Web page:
Infertility and Faith
Let me preface this by saying I am not mocking anyone for having faith in the Lord and that is not the intent of this post. I grew up going to Church every Sunday with my Parents, Grandparents, or Aunt, and sometimes even by myself on the bus from my Church for kids who wanted to go and the parents didn’t for whatever reason. As I grew older I grew distant from the Church. There were even times in my life I’ve flat-out rejected religion. However, I’ve settled on believing a relationship with the Lord is important for many people, but I can’t look at the Bible and not see a book written by men with all the mistakes men make.
I tell you this so you understand the background I’m coming from for what I’m about to write. When people say they are praying for us, my wife and I are truly touched. For someone to take the time in their relationship with the Lord to think about us means a lot. I feel the same for those who simply say they are thinking of us and find comfort in those words. Many thanks to all of you from the bottom of my heart.
But for the ones who’ve said (paraphrasing), “Have faith and the Lord will bless you if he wills it,” those words cut deeper than any blade ever could. To claim that our faith or lack of it is the reason we don’t have kids, while we watch others lie, cheat, and steal for drugs, then get pregnant and end up just aborting it. It’s asinine and downright cruel to say that to an infertile person.
Let’s take a brief look at the Bible regarding the infertility story of Abram and Sarai. (If you want the full story, read the Bible or click the link)
God told Abram (age 75) to take his wife Sarai (age 65) and nephew Lot to Canaan. The group travels to Egypt first where Abram tells Sarai to lie and tell the Pharaoh that Abram is her brother. Once the Pharaoh looked upon his beautiful wife, the Pharaoh would likely kill Abram to take Sarai, so this lie prevented Sarai from watching Abram die. The Pharaoh took Sarai into his service thinking she wasn’t wed. God then afflicted the Pharaoh’s household with great plagues, realizing Sarai and Abram were married and demanded they leave.
After living in Canaan for ten years with no kids, Sarai told Abram to take as a mistress her servant Hagar in the hopes she may give him children. At the age of 86 Abram becomes a father to Ishmael from Hagar. Hagar no longer respects Sarai and Sarai is jealous of Hagar being able to provide Abram with a child.
When Abram is 99, God blessed Abram as “Abraham, a father of many nations” and his wife now called “Sarah.” Sarah overhears a visitor telling Abraham how Sarah will have a child upon his return the next year, to which Sarah laughs at the idea of having a kid at 89. A year later Abraham (age 100) and Sarah (age 90) gives birth to Isaac. Sarah dies at the age of 127. Abraham takes another wife, pumps out a few more kids and dies at the age of 175.
It’s a lovely story, but there is no way a 65-year-old woman is so hot a Pharaoh would kill to have her. They didn’t even have Botox for crying out loud. And don’t give me that stupid explanation that people lived longer in those days. The ages just don’t add up.
- Leave Ur: Abram 75, Sarai 65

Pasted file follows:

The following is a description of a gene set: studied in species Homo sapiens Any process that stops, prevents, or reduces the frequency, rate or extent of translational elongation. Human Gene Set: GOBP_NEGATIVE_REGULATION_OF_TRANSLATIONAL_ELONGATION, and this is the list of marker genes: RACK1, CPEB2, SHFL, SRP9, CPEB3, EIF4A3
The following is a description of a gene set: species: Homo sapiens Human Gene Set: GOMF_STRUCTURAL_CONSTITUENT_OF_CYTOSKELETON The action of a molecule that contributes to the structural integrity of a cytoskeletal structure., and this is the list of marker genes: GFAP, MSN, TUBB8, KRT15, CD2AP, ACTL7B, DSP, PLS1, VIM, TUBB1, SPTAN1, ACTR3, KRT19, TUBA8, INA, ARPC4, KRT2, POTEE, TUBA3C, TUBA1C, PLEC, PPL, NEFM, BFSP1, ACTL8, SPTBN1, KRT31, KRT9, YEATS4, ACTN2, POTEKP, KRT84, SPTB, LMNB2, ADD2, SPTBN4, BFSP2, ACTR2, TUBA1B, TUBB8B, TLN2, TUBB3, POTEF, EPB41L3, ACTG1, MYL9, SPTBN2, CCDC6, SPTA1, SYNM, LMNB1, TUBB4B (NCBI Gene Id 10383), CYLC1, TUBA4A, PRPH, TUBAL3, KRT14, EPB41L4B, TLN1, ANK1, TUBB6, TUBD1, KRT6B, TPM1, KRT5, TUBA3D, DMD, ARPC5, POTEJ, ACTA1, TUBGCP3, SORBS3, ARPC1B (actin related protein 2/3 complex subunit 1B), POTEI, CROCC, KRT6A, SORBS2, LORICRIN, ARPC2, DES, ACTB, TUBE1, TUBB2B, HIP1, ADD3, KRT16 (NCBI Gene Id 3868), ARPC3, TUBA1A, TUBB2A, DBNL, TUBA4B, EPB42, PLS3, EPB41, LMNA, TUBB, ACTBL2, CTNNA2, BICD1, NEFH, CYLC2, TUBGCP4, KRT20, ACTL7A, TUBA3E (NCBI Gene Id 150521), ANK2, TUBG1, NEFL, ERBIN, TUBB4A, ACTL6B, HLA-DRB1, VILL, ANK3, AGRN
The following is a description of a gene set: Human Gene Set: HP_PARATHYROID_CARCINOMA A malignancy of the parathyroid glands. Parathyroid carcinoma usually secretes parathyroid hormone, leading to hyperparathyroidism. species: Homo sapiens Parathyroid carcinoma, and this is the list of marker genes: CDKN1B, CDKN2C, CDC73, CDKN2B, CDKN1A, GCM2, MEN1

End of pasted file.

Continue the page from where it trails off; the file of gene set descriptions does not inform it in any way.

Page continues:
- Ishmael birth: Abram 86, Sarai 76
- Isaac birth: Abraham 100, Sarah 90
- Death: Abraham 175, Sarah 127
Maybe they just calculated years differently in those days and no one bothered to adjust the ages in these texts when those measurements were changed. Now I’m just talking out loud and I certainly haven’t done the research to support this claim. But I know the Babylonians were the first ones to start charting the moon. I also know how the ancients civilizations love the number 7. I asked myself, what if they considered a year to be 7 moon cycles in those times. Leaving me with the formula:
Modern age = (Biblical Age * 29 days * 7 cycles) / 365 days per year
Now lets look at those ages using the calculation above.
- Leave Ur: Abram 41, Sarai 36
- Ishmael birth: Abram 47, Sarai 42
- Isaac birth: Abraham 55, Sarah 50
- Death: Abraham 97, Sarah 70
Which makes more sense? A Pharaoh willing to kill over a hot 65-year-old woman or a 36-year-old one? That a woman was surprised to be giving birth at the age of 90, or 50? That Abraham lived to the old age of 175 or the age of 97?
The same is true about Sarah’s infertility. If Sarah was alive today she would go through a number of tests and doctors would know what the problem is. Statistically her chances were lower than normal, but still possible. I just don’t see God saying now you’re good enough to have kids with your wife when Abraham had no problem with other woman. I see a man excited that his wife was finally pregnant and recorded history in the context of his understanding at the time.
Now take a look at this chart.
If I’m lucky, I’m putting out a dozen sperm in each ejaculate. I can’t zoom in close enough to point out how little chance I have to conceive naturally. The next time someone tells me to “Have faith, and the Lord will bless me if he wills it,” don’t be surprised if my response is “Have $15,000 to give me, because that is what it is going to take for God to even have a chance of willing it”
You know what I thank God for? I thank God that he made scientists smart enough to figure out how fertility works. That we no longer live in an age where the woman is always at fault for infertility as was the case for thousands of years. I don’t have to look at my wife wondering why we aren’t having kids, that I know exactly why.
The night before we got the results for our blood test, I prayed. I prayed like I haven’t done since I was a kid. I prayed that God bring comfort to my wife if the IVF didn’t work. I’m not sure why I prayed for that, it just felt like the right thing to pray for.
(Edit: Upon actually doing some research I realized I should be using 29, not 28 in my calculation.)
© copyright 2011-2012